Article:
[00:19:40] Finding the Title Name, Money Out Loud
Tim Ranzetta: That's awesome. So your book is coming out later this month. You must be really excited about that.
Berna Anat: Oh, excited is a word for sure. Terrifying. Terrifying.
Tim Ranzetta: I'm sure you are booked for probably the next three weeks with other podcasts and events like this. The title's Money Out Loud. Why that title and why are you targeting young adults?
Berna Anat: So, I love my title Money Out Loud. We chose Money Out Loud though, because that is so antithetical to how we usually treat money in conversations and in our lives and in our families. You're not supposed to talk about money out loud, nothing about your money life is supposed to be out loud. So the idea of your financial life being out loud, being open about your financial wins and lessons, being open about the fact that you wanna learn. I've learned that being open signals to other people that it's okay for them to learn too. It's okay wherever they're at in their financial life. Everybody wants to talk about their money problems. They just need one person to break the ice. So that's why I'm so in love with the concept of money out loud.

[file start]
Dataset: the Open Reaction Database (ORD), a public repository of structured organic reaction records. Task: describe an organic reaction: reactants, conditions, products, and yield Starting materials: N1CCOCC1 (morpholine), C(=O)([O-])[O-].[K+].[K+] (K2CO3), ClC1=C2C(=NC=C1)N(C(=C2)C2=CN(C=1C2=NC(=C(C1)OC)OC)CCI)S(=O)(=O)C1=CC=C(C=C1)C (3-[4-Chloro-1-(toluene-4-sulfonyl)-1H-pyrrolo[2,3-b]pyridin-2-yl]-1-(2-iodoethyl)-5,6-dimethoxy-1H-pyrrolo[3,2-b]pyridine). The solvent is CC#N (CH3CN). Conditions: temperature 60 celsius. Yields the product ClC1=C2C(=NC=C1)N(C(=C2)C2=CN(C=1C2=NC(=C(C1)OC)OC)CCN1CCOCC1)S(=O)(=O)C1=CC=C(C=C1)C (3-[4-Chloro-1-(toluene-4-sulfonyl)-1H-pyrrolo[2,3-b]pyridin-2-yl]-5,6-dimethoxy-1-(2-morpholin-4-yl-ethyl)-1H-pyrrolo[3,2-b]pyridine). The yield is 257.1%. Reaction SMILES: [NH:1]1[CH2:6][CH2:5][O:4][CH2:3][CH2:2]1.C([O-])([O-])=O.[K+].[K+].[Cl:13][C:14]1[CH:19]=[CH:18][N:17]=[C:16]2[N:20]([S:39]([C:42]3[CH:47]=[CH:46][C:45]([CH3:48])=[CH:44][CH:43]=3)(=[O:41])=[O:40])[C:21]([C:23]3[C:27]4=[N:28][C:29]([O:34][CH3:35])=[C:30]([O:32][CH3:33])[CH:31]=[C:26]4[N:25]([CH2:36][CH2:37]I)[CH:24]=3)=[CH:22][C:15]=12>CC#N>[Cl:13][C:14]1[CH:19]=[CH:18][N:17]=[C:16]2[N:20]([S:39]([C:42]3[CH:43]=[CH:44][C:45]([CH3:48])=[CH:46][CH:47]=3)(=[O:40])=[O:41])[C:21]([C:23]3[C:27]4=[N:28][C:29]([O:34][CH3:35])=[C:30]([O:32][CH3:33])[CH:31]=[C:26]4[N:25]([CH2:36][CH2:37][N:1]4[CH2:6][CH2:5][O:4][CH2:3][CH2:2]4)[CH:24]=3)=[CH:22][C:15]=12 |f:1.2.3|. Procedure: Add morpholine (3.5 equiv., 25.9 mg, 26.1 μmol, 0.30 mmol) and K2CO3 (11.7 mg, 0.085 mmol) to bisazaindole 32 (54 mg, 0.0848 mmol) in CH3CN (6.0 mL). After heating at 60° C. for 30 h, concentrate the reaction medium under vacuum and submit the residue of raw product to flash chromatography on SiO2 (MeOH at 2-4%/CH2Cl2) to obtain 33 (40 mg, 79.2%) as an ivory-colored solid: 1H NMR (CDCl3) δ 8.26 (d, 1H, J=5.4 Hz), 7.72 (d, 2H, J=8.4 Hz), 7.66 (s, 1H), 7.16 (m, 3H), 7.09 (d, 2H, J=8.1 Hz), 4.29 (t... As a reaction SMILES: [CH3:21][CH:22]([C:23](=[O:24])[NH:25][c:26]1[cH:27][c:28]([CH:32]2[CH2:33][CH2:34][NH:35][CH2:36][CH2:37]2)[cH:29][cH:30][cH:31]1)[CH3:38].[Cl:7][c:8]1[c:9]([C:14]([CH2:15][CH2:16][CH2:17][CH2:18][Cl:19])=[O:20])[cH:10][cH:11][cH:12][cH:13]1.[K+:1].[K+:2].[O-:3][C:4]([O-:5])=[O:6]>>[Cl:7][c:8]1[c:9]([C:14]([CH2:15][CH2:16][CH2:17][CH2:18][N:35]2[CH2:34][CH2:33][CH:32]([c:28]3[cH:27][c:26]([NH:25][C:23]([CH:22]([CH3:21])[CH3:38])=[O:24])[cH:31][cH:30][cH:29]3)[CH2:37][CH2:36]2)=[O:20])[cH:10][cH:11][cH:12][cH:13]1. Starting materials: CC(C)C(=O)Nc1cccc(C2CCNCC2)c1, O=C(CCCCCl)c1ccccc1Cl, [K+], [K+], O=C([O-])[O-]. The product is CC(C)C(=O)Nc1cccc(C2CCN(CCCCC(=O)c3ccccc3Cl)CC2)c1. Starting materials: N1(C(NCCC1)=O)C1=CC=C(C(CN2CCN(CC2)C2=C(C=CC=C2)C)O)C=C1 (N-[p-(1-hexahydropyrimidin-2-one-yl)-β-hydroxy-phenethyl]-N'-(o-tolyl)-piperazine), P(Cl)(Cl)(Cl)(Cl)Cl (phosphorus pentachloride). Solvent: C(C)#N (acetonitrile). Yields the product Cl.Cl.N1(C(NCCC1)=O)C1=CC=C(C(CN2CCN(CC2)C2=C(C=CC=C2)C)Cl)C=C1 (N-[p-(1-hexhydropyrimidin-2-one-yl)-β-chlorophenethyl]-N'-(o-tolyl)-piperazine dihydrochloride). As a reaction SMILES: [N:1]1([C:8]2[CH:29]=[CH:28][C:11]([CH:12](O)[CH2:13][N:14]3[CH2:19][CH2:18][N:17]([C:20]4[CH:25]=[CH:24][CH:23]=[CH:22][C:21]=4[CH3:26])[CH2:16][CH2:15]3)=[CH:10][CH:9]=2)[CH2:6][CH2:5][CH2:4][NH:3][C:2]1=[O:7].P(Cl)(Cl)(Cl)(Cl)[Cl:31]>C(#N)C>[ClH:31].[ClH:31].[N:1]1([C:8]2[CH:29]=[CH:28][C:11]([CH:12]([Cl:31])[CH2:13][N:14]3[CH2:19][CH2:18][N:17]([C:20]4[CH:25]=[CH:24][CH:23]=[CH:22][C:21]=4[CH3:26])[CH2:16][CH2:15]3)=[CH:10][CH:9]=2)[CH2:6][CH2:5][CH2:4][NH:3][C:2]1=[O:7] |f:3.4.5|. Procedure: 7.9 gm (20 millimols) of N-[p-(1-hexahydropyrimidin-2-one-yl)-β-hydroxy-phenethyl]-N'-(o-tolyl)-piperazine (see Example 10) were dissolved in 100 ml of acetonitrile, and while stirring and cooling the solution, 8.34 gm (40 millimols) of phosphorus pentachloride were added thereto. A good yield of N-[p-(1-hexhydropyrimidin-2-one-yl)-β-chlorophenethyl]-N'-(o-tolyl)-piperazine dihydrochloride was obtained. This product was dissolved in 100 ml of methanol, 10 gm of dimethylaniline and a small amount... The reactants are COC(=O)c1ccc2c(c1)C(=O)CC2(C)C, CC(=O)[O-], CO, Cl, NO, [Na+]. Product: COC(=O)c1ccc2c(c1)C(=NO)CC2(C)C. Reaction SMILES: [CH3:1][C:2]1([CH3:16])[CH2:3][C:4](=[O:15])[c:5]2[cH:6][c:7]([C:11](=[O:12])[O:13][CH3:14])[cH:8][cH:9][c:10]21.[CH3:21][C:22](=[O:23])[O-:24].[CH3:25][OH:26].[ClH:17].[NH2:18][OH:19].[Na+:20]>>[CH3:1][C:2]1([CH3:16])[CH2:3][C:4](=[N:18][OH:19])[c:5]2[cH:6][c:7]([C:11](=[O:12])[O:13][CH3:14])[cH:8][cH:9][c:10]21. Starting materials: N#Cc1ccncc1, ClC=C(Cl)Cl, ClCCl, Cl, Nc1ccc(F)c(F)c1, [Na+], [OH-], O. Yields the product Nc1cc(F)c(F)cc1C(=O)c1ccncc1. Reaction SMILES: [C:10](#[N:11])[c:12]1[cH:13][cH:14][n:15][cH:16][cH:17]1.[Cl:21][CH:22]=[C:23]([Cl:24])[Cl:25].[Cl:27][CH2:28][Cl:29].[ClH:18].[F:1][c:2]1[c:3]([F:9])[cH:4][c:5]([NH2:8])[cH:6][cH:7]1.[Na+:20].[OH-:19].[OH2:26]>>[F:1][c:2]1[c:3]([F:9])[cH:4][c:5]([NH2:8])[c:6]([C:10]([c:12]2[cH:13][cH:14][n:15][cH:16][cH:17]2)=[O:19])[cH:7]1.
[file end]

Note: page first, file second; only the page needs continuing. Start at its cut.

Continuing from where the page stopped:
[00:20:47] Importance of Educating Young People
Tim Ranzetta: Why don't we target an or older demographic here? Why, you know, why are you so committed to working to educate young people through your book?
Berna Anat: This is where I wish I was met at when the money conversation started. I wish someone stopped me when I was around 13 to 16 and being like, Hey, can we talk about money? Can we talk about this thing? That, to you is already incredibly important. It's just no one's telling you how to think about it, how to organize it, how to develop a healthy relationship with money. I wanted someone to stop me when I was a teenager. Essentially I wrote the book that I wish somebody handed to me when I was 13, 16. Even now, this is helpful for folks who are full on adults and feel like teens in their money brain. And I have a history of doing teen programming in New York City and in San Francisco. I was probably to the surprise of no one, a camp counselor and then a camp programs director, orientation leader, all that stuff. And the reason I love to work with younger and older teens is because they're right at that age where they're figuring things out very deeply in context, in layers, they're intellectualizing things, but they haven't yet closed the door to where the rest of us go to like absolutely jaded adult life. There's still that window that you can convince them of hope, you can convince them of their power. And so, I just wanted to make that same change in as many young people's lives as possible when it comes to finances.